Authorized Metrical Psalter in English Canon?

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ChristopherPaul

Puritan Board Senior
Today I received the Bible I ordered from Trinitarian Bible Society. It is very nice with the Scottish metrical Psalter appended in the back. It is very helpful that the words can be sung to any metrical tune.

As I was looking over the Psalter the question came to my mind: why not simply insert the metrical Psalter as the book of Psalms in the middle of the Bible? Is the Psalter not considered an accurate translation of the Psalms?
 

Croghanite

Puritan Board Sophomore
can you give a link to the bible you purchased? thanks.

(nevernind, I see how you can add the psalms in the back... uh huh thats awesome)
 

VirginiaHuguenot

Puritanboard Librarian
We use KJV's w/ the metrical psalter in the back as pew Bibles in our church and I have used them in private devotions for years. They are a real blessing to enable one to both read and sing God's Word from a single book.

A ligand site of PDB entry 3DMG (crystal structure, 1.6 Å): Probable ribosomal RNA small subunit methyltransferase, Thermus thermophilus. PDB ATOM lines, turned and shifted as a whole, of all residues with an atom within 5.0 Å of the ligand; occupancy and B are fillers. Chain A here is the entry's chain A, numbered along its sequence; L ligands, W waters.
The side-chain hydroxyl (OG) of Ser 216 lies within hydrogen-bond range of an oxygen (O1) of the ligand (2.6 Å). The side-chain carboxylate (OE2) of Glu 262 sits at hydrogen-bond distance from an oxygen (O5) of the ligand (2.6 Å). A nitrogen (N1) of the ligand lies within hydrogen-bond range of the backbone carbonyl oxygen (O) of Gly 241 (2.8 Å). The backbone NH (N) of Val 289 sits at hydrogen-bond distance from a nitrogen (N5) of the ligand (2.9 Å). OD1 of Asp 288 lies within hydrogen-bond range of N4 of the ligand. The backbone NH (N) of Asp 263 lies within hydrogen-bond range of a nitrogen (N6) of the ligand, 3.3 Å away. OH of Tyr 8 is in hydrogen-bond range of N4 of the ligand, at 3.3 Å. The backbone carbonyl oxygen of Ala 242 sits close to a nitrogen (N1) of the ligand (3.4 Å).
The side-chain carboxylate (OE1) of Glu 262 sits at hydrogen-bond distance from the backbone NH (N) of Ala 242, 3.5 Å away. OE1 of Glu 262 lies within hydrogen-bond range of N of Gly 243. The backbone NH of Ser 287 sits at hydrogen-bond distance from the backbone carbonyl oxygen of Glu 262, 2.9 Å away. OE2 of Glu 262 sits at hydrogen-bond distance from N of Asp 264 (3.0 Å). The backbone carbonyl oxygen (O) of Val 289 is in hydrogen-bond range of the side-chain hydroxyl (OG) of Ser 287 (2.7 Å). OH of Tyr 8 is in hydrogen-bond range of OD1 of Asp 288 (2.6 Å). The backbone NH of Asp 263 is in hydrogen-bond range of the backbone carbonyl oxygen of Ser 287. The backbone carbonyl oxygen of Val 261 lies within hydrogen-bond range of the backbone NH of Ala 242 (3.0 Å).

Yes, the metrical Psalter is indeed God's Word and is considered such by those who utilize it appended to the Bible or as a stand-alone book. It is a translation of the Psalms in meter, as opposed to a translation of the Psalms which is not in meter. The Psalms were meant to be read as well as sung.

Psalm Versification, W. E. McCulloch, in The Psalms in Worship, ed. John McNaugher:

To transfer in metrical form the thought and spirit of the Psalter into the languages of other peoples has been the task of Christian scholarship for hundreds of years. The Psalms, wholly or in part, have been versified in the languages of all nations where the gospel of Christ has found a place.

The best Puritan divines saw the 1650 Scottish metrical psalter as a masterpiece of translation:

The title page bears the words: The Psalms of David In Meeter. Newly Translated and diligently compared with the Original Text, and former Translations: More plain, smooth and agreeable to the Text, than any heretofore.”
...